“Jiro Dreams of Sushi” (2011 American documentary) review



One day, I went through Netflix to see what was available to watch and felt that I should watch some documentaries since it’s informative. I came across this American documentary about a world renowned sushi chef from Japan. I thought it would be interesting to watch.


Jiro is a world famous sushi chef from Japan with numerous top honors for his craft including the Michelin three-star award which is only awarded to the cream of the crop. The documentary follows him as he continues his ventures to perfect his craft. Even though he makes the most well-known sushi in the world, he strives to get better each day with attention to detail.

It also follows two of us sons as they follow his footprints to become great chefs like their father. One son, Takashi, left his father’s restaurant to start his own while another son, Yoshikazu, feels obligated to carry the torch after Jiro is done running the family business. It shows how much of a legacy they have in front of them. They both have to deal with living in their father’s shadow.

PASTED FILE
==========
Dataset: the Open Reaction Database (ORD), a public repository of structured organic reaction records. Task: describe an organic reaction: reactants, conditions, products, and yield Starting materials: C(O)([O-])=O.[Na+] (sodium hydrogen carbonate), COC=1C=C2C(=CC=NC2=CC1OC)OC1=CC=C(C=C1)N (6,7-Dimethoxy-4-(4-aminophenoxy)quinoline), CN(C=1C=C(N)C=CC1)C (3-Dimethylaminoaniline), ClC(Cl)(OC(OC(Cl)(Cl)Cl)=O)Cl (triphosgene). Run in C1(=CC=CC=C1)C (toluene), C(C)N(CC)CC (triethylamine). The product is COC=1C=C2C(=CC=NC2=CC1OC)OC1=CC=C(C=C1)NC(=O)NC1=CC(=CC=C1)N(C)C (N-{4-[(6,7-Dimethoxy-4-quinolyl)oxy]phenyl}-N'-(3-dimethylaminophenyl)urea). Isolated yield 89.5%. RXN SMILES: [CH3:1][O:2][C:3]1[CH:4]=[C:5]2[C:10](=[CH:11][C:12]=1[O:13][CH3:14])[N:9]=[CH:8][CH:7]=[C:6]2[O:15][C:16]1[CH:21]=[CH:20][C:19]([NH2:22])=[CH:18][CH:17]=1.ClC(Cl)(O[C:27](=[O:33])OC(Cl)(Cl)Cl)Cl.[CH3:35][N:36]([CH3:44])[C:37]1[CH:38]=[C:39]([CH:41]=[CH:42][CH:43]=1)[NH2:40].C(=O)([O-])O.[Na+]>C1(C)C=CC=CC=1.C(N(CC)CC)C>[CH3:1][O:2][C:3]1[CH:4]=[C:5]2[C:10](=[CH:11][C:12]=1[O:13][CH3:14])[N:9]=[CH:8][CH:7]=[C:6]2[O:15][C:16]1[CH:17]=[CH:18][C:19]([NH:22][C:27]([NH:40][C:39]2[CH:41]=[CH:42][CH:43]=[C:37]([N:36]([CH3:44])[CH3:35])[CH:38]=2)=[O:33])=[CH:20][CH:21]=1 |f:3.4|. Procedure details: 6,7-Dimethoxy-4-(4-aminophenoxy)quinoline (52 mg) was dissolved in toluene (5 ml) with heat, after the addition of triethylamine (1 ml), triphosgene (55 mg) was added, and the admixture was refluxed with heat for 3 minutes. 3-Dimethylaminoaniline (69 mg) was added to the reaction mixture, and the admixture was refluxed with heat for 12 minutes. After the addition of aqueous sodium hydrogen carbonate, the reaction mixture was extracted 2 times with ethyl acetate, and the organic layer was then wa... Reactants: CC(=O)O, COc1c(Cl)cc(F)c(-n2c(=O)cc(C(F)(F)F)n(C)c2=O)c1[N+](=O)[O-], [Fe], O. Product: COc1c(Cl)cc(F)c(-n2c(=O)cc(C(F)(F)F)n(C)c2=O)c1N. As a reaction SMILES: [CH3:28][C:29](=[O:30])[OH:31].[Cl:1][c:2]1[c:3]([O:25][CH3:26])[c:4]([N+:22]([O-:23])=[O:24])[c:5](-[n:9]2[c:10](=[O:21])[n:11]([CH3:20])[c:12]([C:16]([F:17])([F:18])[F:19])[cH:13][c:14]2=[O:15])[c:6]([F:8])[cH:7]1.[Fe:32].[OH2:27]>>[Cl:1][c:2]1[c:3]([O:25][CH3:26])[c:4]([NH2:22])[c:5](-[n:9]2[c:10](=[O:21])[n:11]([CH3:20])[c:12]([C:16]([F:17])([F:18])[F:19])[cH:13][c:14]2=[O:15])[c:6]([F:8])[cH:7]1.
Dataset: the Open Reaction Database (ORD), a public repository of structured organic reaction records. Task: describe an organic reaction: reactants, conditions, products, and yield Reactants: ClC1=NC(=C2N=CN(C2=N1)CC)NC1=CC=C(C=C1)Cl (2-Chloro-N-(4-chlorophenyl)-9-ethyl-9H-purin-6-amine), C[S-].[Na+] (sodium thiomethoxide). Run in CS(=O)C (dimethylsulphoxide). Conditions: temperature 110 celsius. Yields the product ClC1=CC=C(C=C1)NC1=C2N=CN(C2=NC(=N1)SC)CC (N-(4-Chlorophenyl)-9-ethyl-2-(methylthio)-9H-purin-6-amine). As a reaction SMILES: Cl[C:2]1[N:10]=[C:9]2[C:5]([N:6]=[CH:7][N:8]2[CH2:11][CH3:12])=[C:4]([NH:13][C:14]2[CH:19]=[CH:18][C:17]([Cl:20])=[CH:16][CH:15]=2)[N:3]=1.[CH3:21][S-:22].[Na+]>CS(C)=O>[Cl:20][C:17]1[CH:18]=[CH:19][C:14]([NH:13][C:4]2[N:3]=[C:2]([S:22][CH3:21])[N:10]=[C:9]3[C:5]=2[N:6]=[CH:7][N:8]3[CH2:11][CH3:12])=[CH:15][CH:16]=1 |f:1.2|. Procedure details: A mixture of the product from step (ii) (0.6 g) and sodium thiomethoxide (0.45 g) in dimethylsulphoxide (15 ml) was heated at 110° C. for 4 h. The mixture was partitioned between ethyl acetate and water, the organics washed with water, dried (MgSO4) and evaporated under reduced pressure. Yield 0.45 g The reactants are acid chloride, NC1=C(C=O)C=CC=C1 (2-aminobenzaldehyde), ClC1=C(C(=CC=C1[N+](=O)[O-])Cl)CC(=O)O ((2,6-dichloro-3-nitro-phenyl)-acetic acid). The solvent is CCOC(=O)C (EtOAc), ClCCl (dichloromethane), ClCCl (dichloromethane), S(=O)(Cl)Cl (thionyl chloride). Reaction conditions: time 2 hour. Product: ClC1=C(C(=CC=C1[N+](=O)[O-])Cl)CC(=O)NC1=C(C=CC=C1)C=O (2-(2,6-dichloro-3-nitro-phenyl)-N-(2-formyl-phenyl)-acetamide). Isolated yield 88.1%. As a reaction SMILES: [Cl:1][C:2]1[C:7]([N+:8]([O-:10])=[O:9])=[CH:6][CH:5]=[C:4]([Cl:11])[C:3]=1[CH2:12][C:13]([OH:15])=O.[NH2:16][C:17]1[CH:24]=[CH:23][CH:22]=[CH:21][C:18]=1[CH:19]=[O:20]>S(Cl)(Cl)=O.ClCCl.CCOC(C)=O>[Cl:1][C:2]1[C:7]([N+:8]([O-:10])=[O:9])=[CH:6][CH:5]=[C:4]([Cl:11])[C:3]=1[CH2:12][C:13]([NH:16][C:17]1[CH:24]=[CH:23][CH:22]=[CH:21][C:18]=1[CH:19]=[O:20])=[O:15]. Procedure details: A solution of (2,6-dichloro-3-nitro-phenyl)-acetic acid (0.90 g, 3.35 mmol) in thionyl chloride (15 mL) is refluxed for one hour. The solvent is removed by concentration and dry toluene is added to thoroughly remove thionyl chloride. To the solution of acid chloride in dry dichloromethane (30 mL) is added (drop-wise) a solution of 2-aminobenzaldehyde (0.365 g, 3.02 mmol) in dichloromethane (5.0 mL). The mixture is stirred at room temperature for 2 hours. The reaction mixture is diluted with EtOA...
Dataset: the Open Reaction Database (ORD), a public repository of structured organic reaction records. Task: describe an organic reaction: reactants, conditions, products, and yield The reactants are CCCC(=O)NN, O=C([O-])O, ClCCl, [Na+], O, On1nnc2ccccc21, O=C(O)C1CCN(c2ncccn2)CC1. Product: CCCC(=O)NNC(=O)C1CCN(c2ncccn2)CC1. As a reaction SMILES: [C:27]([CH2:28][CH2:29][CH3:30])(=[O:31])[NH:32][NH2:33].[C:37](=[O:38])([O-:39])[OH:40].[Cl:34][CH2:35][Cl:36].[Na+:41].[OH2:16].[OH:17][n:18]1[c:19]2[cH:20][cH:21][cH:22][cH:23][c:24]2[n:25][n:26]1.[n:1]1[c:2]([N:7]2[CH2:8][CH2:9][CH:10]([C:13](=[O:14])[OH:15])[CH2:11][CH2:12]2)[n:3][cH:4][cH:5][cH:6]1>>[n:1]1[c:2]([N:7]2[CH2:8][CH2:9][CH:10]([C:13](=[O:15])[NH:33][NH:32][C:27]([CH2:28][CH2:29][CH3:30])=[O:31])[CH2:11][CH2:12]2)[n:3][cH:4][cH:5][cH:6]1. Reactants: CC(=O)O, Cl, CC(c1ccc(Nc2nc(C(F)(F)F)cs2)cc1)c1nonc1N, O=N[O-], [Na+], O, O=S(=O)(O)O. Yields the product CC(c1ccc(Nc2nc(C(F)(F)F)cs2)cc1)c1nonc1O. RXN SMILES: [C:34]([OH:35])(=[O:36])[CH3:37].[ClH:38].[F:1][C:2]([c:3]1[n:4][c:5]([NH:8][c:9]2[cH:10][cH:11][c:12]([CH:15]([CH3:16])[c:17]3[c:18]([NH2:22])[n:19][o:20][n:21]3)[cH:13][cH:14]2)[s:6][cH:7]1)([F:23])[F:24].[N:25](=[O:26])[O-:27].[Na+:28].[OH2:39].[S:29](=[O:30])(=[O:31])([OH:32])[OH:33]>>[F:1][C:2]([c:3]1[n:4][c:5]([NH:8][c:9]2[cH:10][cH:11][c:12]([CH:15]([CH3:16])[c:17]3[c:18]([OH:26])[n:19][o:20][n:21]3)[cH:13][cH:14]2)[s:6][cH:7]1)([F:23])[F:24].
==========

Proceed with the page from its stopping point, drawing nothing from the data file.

This movie taught me the importance to detail. If one is not satisfied with making the product, the consumer will not be as well. Only the best is accepted, not the second best or third best.


During the viewing of this documentary, I just thought to myself, “Wow! These people are completely obsessed with sushi”. I just assumed most sushi tasted the same since not a lot of ingredients go into it. It was pretty much my own ignorance.

If it weren’t for my fascination with Japanese culture, I wouldn’t have cared too much because if you don’t care about the culture or cuisine, this documentary isn’t for you.


I learned that not all sushi is the same. Cutting a fish at a specific width can make a difference in the taste. Massaging the octopus for a long time can enhance flavors. I learned my lesson after having sushi from 711.

I also would like to try this world famous sushi. After this movie, I looked up the restaurant on the internet to see that starting prices for dinner are at about $300 with the possibility of going up. Reservations also take a year to make there too. Looks like if I were to go to Japan, I’d have some serious planning and saving to do.

Overall rating: 3/5

Reviewed by: Mr. Timtastic

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